In today’s connected world, pressing problems call for efficient mapping and modeling of flow pathways – for example how information, people, and different species move through social and biological systems. To understand and mitigate seasonal outbreaks, range shifts of species, and other important organizational phenomena of complex systems, researchers across the sciences use tools from network science.
Today researchers rely on one-step models of flows on networks. However, this conventional approach ignores that the flow direction often depends on more than a single step, that is, where the flows come from. Recent evidence suggests that such higher-order information about real flow pathways is critical for capturing all-important phenomena in the dynamics and function of the system. This evidence exposes a shortcoming of conventional approaches and raises a major scientific question: How can we comprehend the higher-order effects of flow pathways in a barrage of data to understand the continuously changing organization of social and biological systems?
To comprehend the higher-order effects, Rosvall et al. 2014 introduced so-called memory networks in which the direction of flows depends on the weights of the outgoing links and, importantly, where the flows come from. With the memory networks, they were able to investigate the higher-order effects on three common network science applications: disease spreading, node ranking, and community detection.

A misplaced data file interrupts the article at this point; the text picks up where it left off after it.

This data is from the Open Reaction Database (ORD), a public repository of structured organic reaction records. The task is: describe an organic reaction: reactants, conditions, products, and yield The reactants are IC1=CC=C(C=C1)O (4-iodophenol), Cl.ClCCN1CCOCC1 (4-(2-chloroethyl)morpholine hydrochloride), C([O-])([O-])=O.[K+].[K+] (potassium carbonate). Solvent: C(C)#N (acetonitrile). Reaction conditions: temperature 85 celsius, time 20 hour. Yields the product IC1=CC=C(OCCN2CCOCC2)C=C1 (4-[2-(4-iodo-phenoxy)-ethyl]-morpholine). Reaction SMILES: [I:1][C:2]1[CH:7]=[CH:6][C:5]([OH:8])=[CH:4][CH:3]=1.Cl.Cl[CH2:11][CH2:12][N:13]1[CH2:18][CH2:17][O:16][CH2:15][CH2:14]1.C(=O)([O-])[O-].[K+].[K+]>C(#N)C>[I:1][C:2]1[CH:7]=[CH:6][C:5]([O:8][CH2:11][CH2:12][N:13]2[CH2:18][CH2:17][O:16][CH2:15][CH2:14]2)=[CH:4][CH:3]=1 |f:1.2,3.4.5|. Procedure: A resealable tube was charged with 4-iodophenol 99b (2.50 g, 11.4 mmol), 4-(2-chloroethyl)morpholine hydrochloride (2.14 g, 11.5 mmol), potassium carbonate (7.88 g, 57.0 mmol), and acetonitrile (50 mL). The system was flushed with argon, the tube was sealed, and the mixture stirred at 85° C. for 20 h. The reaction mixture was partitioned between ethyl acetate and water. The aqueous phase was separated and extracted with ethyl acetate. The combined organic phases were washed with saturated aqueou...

In various systems, from email communication and journal citations to patient movements and air travel, they found that capturing higher-order effects have important consequences. For example, memory networks reveal system organizations that better correspond to actual structures, including increased return flows that confine flows in smaller and more overlapping groups. Previously, researchers have tried to reveal such structures with heuristic algorithms, but the new approach uses more data rather than additional assumptions.
Researchers throughout the sciences should find the methods available on http://www.mapequation.org useful for analyzing increasingly available pathway data.
Martin Rosvall, Alcides V. Esquivel, Andrea Lancichinetti, Jevin D. West, and Renaud Lambiotte, Memory in network flows and its effects on spreading dynamics and community detection, Nature Comm. 5, 4630 (2014)